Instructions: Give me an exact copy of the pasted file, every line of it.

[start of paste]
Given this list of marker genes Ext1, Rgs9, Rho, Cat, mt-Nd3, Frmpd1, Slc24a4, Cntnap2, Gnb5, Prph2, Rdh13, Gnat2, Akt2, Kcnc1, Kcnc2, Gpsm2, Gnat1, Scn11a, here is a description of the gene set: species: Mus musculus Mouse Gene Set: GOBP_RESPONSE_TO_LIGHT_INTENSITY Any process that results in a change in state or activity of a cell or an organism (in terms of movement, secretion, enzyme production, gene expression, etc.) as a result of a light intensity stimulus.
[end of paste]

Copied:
Given this list of marker genes Ext1, Rgs9, Rho, Cat, mt-Nd3, Frmpd1, Slc24a4, Cntnap2, Gnb5, Prph2, Rdh13, Gnat2, Akt2, Kcnc1, Kcnc2, Gpsm2, Gnat1, Scn11a, here is a description of the gene set: species: Mus musculus Mouse Gene Set: GOBP_RESPONSE_TO_LIGHT_INTENSITY Any process that results in a change in state or activity of a cell or an organism (in terms of movement, secretion, enzyme production, gene expression, etc.) as a result of a light intensity stimulus.